Second Death in Craigslist Job Scam?

PHOTO: Police investigate crime scene in AkronPlayEd Suba Jr./Akron Beacon Journal/AP Photo
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A caller's tip led police to a body buried in a shallow grave behind Rolling Acres Mall in Akron, Ohio, that might be connected to a job-seeking scam on Craigslist, the FBI said today.

The online job ad has already been implicated in the death of one man and the injury of another.

Although the identity of the body found this morning is still unknown, The Associated Press reported it might be that of a missing man in the area, Timothy Kern, 47, of Massillon.

"It could be, it could not be," FBI spokeswoman Vicki Anderson told "We do not know until we get that autopsy."

The coroner will not examine the body until Saturday, she said.

"Cadaver dogs were the ones who hit on the grave -- it wasn't a situation where someone would walk by and see it," Anderson said.

Investigators finished recovering the body around 1 p.m., she said. "It's a tedious process to make sure evidence wasn't disturbed."

Now investigators are working to find out whether or not the man found dead today had answered an ad on Craigslist for a job working on an Ohio cattle farm.

Authorities had already identified two victims, one from Florida and one from South Carolina, who had responded to that ad. The men were told to bring all of their belongings, as they would be living on the farm.

The man from South Carolina was shot in the arm but managed to escape and inform authorities. As police investigated the shooting, they found the body of a missing man from Florida in a shallow grave outside Caldwell, Ohio, about 80 miles east of Columbus.

Authorities believe robbery was the motive, and on Nov.16 took two suspects into custody: a 16-year old high school student identified by ABC News' Columbus affiliate WSYX as Brogan Rafferty, and 52-year-old Richard Beasley.

Beasley's mother, Carol Beasley, 70, told that she was shocked when she picked up her newspaper that morning and read about the murder. Although the paper did not specifically name her son, it identified a 52-year-old man from Noble County who was arrested Wednesday, just as her son was. "In my wildest dreams, I just couldn't imagine him harming someone," Beasley said. "I never imagined he would do the things he did."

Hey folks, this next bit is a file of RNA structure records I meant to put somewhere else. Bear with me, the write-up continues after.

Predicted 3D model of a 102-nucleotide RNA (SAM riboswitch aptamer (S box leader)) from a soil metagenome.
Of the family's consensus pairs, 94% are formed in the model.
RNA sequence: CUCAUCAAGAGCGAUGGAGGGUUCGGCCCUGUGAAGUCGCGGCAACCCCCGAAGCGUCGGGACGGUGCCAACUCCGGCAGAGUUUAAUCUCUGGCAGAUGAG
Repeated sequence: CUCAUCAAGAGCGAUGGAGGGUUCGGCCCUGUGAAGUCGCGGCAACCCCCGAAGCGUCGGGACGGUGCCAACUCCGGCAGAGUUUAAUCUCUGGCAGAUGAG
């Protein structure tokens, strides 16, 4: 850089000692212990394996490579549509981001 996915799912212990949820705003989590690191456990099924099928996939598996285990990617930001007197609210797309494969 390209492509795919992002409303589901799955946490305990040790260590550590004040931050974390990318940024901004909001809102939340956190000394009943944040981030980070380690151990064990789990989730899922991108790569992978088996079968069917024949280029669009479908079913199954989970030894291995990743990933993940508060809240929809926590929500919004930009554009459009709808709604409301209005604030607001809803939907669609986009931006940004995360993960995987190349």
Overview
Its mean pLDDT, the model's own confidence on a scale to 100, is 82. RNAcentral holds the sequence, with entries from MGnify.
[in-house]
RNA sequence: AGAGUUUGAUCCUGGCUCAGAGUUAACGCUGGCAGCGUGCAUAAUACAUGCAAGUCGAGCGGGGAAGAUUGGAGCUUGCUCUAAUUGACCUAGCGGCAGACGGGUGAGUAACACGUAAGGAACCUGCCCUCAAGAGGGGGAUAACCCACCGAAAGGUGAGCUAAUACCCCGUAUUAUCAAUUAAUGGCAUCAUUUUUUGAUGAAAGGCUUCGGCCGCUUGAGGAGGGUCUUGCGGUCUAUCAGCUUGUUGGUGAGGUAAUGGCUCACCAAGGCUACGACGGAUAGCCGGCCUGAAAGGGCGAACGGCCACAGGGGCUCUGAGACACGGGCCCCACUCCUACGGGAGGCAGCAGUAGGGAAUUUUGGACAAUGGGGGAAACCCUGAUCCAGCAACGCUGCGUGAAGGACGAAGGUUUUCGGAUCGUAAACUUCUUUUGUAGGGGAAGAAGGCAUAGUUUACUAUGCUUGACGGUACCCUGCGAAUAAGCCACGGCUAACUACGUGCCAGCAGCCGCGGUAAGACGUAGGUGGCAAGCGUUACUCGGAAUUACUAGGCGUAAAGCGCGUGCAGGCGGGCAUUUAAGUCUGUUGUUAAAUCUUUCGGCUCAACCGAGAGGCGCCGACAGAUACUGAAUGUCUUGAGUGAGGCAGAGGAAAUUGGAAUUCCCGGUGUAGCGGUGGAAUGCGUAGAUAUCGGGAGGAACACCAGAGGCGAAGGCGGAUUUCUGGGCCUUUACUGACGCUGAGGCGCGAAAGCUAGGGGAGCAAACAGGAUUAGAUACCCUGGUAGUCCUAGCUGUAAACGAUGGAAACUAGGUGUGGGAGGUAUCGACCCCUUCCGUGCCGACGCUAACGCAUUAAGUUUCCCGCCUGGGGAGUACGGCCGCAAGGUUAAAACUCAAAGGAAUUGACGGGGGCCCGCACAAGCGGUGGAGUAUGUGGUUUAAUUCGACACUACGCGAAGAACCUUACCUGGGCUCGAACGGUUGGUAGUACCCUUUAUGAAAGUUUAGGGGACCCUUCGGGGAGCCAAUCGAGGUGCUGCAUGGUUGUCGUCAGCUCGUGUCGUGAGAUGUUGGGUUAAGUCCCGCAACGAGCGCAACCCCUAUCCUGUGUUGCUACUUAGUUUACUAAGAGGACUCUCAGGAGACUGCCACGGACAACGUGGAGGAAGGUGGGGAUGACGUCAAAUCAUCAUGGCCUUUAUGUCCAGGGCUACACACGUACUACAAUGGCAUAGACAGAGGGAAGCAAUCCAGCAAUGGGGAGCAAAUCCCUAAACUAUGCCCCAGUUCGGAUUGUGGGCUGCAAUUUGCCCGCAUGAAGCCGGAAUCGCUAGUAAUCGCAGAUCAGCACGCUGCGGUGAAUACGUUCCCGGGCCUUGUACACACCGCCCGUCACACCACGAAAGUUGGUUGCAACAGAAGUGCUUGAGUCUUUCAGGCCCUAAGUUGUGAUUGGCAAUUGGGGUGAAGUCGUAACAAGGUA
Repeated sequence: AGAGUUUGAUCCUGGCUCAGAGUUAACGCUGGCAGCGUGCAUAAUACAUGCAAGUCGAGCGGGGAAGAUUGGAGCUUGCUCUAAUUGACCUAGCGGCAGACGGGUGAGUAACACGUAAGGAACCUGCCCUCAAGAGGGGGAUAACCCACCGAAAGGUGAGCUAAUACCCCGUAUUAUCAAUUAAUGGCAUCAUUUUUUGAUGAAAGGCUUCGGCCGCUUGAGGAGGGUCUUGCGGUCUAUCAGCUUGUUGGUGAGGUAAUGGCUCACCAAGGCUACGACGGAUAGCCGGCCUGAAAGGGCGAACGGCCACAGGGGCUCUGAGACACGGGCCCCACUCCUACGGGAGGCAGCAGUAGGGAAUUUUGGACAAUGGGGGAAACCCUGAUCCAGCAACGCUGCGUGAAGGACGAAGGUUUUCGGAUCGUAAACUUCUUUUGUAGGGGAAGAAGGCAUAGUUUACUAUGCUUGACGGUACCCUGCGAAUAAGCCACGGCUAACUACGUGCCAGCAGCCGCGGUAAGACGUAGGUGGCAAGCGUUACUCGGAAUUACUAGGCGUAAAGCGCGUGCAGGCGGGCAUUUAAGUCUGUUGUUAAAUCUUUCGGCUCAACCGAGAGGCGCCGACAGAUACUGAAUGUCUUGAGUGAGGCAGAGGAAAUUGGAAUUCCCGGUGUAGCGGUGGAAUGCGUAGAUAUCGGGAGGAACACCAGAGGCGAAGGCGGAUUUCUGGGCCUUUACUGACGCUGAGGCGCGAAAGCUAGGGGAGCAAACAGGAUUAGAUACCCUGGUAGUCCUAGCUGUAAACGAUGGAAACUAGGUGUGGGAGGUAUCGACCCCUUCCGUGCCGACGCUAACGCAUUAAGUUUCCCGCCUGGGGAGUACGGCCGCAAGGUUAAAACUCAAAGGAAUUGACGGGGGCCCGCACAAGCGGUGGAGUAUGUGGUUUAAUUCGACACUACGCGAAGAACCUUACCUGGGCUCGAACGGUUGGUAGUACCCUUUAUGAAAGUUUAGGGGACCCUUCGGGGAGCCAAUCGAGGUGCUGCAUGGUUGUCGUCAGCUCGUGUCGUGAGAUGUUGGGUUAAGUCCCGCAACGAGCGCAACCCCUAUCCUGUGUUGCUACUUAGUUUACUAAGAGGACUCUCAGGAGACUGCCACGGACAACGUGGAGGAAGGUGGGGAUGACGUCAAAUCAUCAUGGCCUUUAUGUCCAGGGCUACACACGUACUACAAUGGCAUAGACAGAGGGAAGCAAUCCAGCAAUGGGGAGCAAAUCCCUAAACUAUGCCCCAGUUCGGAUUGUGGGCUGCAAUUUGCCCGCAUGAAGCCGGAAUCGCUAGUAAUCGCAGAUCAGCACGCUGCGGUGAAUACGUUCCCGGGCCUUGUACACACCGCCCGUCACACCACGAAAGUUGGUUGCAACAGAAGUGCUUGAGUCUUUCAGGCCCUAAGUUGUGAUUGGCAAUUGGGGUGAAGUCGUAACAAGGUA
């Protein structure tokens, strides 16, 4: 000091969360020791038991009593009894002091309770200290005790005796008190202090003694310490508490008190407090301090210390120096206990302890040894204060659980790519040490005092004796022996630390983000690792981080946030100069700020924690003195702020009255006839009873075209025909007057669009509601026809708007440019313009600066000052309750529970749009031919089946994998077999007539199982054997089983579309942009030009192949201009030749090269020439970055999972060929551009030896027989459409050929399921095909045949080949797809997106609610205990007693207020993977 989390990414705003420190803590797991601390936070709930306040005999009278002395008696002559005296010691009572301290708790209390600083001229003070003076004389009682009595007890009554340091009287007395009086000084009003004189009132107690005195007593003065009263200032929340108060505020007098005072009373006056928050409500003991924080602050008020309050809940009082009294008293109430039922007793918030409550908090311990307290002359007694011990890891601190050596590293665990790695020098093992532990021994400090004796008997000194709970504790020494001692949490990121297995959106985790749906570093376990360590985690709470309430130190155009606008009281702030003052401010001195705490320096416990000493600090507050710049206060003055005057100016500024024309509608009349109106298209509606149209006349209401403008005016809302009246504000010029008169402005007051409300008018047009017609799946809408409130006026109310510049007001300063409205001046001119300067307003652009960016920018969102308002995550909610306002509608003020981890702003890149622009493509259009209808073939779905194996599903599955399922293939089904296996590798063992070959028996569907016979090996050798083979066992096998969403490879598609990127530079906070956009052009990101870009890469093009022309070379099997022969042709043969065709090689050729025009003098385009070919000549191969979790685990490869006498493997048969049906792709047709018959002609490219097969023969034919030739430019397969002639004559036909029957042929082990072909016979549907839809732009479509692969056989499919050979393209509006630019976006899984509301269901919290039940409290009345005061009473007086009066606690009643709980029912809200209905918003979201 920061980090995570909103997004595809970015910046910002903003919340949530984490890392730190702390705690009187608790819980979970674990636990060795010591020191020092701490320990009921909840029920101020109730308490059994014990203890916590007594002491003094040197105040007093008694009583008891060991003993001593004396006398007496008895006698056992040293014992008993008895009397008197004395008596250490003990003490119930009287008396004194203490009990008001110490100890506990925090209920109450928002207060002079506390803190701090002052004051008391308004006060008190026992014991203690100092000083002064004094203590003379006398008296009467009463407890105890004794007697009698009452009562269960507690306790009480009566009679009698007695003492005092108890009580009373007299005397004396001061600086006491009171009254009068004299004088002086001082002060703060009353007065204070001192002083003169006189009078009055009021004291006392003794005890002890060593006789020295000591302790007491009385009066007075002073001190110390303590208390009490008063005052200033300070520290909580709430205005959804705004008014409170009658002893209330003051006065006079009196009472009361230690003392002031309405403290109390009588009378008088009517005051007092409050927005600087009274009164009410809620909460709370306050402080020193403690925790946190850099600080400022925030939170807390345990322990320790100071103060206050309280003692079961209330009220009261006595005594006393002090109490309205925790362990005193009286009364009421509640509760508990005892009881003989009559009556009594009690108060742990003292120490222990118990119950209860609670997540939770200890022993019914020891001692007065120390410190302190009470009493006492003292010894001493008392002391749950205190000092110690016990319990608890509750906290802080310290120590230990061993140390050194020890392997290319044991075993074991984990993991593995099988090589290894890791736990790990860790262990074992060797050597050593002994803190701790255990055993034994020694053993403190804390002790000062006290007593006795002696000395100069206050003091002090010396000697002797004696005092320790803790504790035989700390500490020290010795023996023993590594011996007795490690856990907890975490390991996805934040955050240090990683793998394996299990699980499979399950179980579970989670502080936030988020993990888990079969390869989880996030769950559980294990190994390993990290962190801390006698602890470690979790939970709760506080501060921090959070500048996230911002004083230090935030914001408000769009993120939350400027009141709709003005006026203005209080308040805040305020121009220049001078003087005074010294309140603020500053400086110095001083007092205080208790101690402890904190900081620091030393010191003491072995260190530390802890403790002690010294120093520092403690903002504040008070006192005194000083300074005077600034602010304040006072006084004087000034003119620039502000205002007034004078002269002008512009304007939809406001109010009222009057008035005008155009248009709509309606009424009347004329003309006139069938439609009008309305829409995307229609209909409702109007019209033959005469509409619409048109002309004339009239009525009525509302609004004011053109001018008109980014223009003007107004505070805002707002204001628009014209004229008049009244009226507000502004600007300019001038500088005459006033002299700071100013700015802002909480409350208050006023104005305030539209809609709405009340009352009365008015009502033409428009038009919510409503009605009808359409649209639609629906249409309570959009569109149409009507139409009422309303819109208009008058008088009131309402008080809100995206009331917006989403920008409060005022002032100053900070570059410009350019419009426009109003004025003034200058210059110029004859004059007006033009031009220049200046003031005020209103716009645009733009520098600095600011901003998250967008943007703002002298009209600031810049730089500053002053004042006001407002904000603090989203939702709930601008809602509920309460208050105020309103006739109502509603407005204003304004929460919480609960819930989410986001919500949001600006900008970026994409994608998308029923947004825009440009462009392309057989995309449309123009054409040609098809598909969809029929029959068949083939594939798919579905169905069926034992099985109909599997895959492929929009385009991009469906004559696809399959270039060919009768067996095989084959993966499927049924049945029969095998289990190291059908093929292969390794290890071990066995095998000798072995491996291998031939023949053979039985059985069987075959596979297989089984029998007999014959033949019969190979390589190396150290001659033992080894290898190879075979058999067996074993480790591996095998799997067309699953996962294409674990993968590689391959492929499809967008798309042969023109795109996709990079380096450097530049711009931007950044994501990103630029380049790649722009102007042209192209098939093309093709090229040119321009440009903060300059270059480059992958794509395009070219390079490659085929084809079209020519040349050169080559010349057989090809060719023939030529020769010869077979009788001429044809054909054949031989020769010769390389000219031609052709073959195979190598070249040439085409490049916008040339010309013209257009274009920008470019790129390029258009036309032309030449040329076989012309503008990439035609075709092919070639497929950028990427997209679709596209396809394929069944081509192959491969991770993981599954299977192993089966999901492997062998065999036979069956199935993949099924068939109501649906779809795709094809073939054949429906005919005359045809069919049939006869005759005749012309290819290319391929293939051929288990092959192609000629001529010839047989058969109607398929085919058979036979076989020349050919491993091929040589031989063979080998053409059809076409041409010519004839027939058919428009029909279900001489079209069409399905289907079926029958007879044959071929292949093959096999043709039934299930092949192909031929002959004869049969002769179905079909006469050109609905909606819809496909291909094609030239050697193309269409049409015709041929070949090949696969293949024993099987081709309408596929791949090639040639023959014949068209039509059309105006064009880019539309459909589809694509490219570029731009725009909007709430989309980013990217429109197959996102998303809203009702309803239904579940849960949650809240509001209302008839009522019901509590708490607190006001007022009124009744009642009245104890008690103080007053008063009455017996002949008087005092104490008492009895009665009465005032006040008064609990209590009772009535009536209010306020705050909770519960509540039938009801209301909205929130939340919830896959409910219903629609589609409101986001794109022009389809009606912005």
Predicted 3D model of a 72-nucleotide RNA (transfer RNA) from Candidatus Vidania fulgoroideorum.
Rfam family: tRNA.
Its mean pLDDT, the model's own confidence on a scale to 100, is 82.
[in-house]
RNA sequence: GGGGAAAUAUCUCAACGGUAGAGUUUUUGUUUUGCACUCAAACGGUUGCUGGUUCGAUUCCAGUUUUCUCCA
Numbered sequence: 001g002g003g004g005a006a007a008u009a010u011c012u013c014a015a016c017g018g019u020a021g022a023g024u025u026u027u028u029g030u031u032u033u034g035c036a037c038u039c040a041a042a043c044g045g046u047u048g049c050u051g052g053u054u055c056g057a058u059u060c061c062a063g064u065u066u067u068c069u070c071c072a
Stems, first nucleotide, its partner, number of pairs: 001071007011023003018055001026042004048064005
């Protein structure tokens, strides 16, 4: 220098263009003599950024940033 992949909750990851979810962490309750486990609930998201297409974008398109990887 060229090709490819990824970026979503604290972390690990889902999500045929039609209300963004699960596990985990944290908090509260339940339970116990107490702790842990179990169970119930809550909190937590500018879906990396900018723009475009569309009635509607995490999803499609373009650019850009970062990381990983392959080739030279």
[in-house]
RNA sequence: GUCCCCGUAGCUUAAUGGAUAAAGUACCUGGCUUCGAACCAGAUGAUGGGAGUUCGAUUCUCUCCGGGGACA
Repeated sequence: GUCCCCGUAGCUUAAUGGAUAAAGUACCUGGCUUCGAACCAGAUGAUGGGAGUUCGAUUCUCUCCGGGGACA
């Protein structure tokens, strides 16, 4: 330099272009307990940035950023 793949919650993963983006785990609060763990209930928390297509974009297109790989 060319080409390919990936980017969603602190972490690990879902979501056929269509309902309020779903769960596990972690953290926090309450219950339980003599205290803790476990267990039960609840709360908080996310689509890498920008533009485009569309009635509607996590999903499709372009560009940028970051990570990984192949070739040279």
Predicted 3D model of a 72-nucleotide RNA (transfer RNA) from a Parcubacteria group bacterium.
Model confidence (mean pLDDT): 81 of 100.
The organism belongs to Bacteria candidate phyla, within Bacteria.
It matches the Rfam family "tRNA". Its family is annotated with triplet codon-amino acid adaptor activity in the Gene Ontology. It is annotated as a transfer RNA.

She knew her son had been arrested as he walked down the street but believed it was related to failure to appear in court for two previous charges — aggravated trafficking in drugs and compelling prostitution.

"Although he did a lot of types of things, it seems that he worked with people on the border — drug addicts, street people — I just don't know if he crossed over the line or what happened," Beasley said. "It absolutely blew my mind when I read that this morning."

When asked about Brogan Rafferty, Beasley said that she has known him since he was 8 years old, since they go to the same church. Beasley called Brogan a "really nice kid" and said he struggled a bit in school and with his parent's divorce.

"They were friends," Beasley said. "Richard tried to mentor him, get him into history." Beasley said her son had been struggling financially to make ends meet, working as an unpaid chaplain, and had other problems. She said he had spent time in jail and desperately did not want to go back.

"I've lived long enough to know that you have to be prepared for anything," Beasley said. "I'm just praying they've got the wrong people."

Rafferty is being held at the Muskingum County Juvenile Detention Center, and Beasley is in custody at the Summit County Jail on a $1 million bond.

A judge has imposed a gag order so that no further information about the case could be released.

Craigslist, an online marketplace that hosts ads for a wide variety of sales and services, has been blamed for a number of crimes and deaths, including the 2009 murder of a New York masseuse allegedly killed by a Boston medical student she met through the website, and the 2010 murder of a Tacoma, Wash., man in a home robbery committed by people pretending to be interested in a diamond ring he'd advertised on Craigslist.